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What is Adaptive Web Design?

By July 4, 2013July 17th, 2014Conversion Rate Optimization

Have you ever seen those TV commercials for Sonic with the two nerdy guys and then thought to yourself the ad was so lame that you should have gone into advertising just so that you didn’t have to endure another one? It has crossed my mind more than once.

The problem with TV commercials is that there is no do over if they are bad. You can’t change the message the same day. You can’t improve upon it to drive more sales. Sure a TV ad is scrutinized over by the company, ad agency and focus groups, but it is still just a one time shot. You have to get it right the first time.

Companies often treat their websites in a similar way. Companies launch new websites and then leave them alone for an average of two years before really changing the user experience. They assume because it is generating leads that it is working.  Sure new content is added, or maybe a new billboard on the homepage, but rarely anything drastic. In two years, significant changes will occur in both design style and technology. Websites can go out of date pretty quickly. This is the primary reason that companies keep changing their websites every two to three years. Unfortunately, they just don’t keep up with the constantly changing needs and expectations of customers and prospects.

But there is a better way.

An Introduction to Adaptive Web Design

Adaptive web design is a process of continually improving a website based on company needs, customer interactions and changes in technology (read our ebook for more detail).

Lets go back to the example of the TV commercial. What if you could show the commercial to a group of people, watch their response and be able to change it in real time before the next group watches? As you continue this process you can see how people respond to your changes and continue to adapt the commercial until your target audience is completely in love with you at first sight. The same can be done with your website, landing pages, email, campaigns and ads.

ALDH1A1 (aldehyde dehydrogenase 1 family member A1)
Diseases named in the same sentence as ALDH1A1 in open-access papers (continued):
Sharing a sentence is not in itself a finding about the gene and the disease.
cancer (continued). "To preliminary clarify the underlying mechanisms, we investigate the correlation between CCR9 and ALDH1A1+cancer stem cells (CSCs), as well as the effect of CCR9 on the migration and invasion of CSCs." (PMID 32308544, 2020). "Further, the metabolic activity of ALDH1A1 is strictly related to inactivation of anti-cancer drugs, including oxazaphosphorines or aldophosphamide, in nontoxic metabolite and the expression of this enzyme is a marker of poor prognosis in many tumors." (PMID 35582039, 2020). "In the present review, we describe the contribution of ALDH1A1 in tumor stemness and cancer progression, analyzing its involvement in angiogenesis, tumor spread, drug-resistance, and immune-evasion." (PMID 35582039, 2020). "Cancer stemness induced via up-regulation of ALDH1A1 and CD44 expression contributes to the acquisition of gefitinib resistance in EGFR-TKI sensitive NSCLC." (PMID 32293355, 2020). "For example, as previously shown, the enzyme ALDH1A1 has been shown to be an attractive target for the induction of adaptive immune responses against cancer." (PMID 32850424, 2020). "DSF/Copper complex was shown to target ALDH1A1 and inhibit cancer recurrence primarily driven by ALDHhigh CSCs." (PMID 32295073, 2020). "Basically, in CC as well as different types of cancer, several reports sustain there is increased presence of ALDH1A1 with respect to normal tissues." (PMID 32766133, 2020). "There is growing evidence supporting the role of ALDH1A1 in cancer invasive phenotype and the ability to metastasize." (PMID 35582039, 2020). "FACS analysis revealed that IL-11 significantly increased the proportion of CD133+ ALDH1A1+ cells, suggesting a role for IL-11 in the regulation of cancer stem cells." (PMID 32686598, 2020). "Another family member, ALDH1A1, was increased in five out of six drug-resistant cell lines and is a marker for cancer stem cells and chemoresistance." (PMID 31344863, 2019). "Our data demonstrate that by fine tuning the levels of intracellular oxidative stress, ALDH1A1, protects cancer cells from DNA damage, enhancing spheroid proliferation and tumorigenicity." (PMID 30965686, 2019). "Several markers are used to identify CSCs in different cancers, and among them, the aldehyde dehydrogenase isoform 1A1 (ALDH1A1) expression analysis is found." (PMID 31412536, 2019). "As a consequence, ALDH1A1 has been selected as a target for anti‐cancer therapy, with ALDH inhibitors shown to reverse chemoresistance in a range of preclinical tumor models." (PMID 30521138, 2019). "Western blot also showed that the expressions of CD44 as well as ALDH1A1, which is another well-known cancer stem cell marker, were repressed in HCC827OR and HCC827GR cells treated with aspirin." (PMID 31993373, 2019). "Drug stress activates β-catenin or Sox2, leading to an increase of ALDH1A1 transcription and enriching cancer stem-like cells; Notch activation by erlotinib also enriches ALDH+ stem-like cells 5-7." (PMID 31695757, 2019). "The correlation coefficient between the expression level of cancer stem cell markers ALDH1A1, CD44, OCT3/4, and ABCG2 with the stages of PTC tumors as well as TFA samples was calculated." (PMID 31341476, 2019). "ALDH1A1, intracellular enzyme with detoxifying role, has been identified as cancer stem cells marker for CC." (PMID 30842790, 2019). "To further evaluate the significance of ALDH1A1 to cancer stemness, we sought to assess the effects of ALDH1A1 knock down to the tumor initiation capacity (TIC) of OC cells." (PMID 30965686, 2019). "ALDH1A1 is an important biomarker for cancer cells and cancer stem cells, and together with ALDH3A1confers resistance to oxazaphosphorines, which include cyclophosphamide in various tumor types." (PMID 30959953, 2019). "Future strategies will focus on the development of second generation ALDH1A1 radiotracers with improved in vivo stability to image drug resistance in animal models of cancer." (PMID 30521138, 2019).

So how does this impact what you are doing now?

  1. New Processes. Traditional web updates are usually driven by the need for a new campaign, new piece of content or poor conversion results. Adaptive web design takes a different approach in that changes and updates are still part of process, but they are tested like everything else. Components of an adaptive site are always being changed to find what works better to drive more conversions and increase engagement. This is a significant change for most web teams that needs to be thought through. Agile management is a great methodology to use for adaptive websites.
  2. Increased Customer Awareness. One of the results of adaptive design are the insights gained about visitors, leads and customers. By constantly analyzing how people interact on the site, what are stumbling blocks and the paths they take, greater insights can be gathered to improve customer personas for web personalization.
  3. Greater Lead Generation. Because the website is constantly adapting to visitor interactions, you have a greater chance at improving your overall conversions.

(NOTE) I have seen a few people getting mixed up and thinking adaptive web design is the same as responsive design, but it is not. Responsive design is the technique of making websites look good on mobile devices. Adaptive web design is a process of continuously improving a website.

To learn more about the ideas of adaptive web design, download our e-book for marketers on creating high conversion websites.

John Paul Mains

John Paul Mains is the Chief Marketing Scientist at Click Laboratory. He loves all things digital, but especially SEO and analytics. If you're interested in learning more, his LinkedIn profile is

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